Downgraded to medium-security prison

Years later, Norman Carlson, director of the Bureau of Prisons at the time of the Marion incident, said that ordering the permanent lockdown was the only way to deal with "a very small subset of the inmate population who show absolutely no concern for human life." He pointed out that the two inmates who killed the guards were already serving multiple life sentences, so adding another would have had no effect. The "control unit" model at Marion was later the basis for ADX Florence, which opened in 1994 as a specifically-designed supermax prison.[9]

In 2006, USP Marion's designation was changed to a medium security prison and major renovations were made. The renovations increased Marion's inmate population from 383 to 900.[10]

Communication Management Unit

Although the facility no longer operates as a "supermax" facility, USP Marion is now home to one of two "Communication Management Units" in the federal prison system. The Federal Bureau of Prisons created the Communication Management Unit (CMU) in response to criticism that it had not been adequately monitoring the communications of prisoners. "By concentrating resources in this fashion, it will greatly enhance the agency's capabilities for language translation, content analysis and intelligence sharing," according to the Bureau's summary of the CMU.[11][12] The other is at the Federal Correctional Complex, Terre Haute, Indiana.

An ACLU lawsuit charges that CMUs of the federal prisons violates inmates' rights.[13] In a Democracy Now interview on June 25, 2009, animal rights activist Andrew Stepanian talks about being jailed at the CMU. Stepanian is believed to be the first prisoner released from a CMU.[14]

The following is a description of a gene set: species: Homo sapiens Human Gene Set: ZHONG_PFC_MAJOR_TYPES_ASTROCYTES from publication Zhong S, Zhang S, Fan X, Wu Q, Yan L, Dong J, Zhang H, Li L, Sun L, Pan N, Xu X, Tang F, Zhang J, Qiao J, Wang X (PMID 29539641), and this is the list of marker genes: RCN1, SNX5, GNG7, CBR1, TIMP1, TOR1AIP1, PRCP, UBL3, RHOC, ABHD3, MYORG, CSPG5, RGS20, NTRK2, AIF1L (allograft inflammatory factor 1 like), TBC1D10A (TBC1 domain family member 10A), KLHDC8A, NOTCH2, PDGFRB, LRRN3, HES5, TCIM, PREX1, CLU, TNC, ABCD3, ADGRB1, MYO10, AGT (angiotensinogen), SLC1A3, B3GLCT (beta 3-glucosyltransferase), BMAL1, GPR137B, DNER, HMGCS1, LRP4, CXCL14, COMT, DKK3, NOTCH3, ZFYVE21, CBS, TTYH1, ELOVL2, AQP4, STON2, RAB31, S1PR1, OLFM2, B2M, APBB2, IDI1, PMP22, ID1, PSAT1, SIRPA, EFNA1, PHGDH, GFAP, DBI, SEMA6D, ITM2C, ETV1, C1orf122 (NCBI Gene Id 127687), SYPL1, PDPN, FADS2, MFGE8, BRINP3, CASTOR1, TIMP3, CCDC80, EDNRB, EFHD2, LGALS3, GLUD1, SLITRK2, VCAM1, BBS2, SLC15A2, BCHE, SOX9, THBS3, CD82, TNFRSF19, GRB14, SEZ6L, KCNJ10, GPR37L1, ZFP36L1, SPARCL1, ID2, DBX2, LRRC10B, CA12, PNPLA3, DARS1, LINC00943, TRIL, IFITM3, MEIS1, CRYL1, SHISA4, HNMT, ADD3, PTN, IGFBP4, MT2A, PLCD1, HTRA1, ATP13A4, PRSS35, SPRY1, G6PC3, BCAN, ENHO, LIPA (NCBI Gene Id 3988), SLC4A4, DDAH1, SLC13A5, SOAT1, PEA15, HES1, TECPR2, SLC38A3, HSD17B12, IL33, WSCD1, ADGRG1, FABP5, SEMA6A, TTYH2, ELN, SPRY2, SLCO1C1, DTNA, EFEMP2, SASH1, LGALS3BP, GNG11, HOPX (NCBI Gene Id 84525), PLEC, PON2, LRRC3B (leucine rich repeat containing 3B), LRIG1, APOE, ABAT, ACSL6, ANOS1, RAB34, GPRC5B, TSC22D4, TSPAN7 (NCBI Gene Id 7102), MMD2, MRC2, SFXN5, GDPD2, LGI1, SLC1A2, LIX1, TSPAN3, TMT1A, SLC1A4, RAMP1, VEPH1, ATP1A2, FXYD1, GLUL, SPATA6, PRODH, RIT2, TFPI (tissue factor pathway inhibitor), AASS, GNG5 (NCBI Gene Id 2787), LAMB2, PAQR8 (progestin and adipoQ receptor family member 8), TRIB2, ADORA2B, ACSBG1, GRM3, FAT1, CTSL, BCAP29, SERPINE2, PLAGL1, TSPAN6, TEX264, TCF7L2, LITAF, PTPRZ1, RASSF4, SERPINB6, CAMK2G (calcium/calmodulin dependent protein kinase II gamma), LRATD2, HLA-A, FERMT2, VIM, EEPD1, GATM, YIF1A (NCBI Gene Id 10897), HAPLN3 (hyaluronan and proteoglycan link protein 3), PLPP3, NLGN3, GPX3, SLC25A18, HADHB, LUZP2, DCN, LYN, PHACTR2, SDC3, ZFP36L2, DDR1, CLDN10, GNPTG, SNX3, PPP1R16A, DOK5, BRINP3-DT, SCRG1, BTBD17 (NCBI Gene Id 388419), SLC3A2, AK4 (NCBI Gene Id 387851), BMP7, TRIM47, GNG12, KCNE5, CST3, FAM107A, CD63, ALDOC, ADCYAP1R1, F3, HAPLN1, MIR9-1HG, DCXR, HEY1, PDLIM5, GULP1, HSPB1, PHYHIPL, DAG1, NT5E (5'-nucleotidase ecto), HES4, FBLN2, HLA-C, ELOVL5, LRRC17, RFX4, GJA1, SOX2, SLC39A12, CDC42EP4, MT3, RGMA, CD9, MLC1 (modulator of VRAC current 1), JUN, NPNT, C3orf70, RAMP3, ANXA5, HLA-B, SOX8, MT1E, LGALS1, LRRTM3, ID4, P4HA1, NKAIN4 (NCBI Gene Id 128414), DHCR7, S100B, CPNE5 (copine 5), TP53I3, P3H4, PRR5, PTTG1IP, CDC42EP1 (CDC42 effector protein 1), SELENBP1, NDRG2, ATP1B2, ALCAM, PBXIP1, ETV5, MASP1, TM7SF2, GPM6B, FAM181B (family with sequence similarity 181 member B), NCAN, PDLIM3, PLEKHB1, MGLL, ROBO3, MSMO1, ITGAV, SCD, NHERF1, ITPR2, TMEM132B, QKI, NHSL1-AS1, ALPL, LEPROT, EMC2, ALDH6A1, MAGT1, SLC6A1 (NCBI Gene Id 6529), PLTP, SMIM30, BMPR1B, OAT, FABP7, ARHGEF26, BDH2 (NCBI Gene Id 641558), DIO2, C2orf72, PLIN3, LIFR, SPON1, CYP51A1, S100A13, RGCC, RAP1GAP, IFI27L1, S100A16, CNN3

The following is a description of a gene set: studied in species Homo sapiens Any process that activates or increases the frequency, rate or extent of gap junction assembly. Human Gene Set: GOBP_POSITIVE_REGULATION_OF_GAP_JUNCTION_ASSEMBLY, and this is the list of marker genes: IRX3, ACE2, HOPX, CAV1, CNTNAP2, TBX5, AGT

Notable inmates (current and former)

Inmates who were released from custody prior to 1982 are not listed on the Federal Bureau of Prisons website.
†† The Sentencing Reform Act of 1984 eliminated parole for federal inmates. However, inmates sentenced for offenses committed prior to 1987 are eligible for parole consideration.[15]

Site of the 1993 World Trade Center bombing
The Brooklyn Bridge was one of the potential targets of the NYC landmark bomb plot

Foreign Terrorists

Foreign citizens who committed or attempted terrorist attacks against United States citizens and interests.
Inmate Name Register Number Status Details
Mohammed Saleh
Clement Hampton-El
34854-054
34853-054
9999-99-99Saleh: serving a 35-year sentence, scheduled for release in 2024; Hampton-el: died in 2014 while serving a 35-year sentence. Al-Qaeda operatives and followers of Sheikh Omar Abdel Rahman; convicted in 1996 of seditious conspiracy and other charges for their involvement in the foiled NYC landmark bomb plot.[16]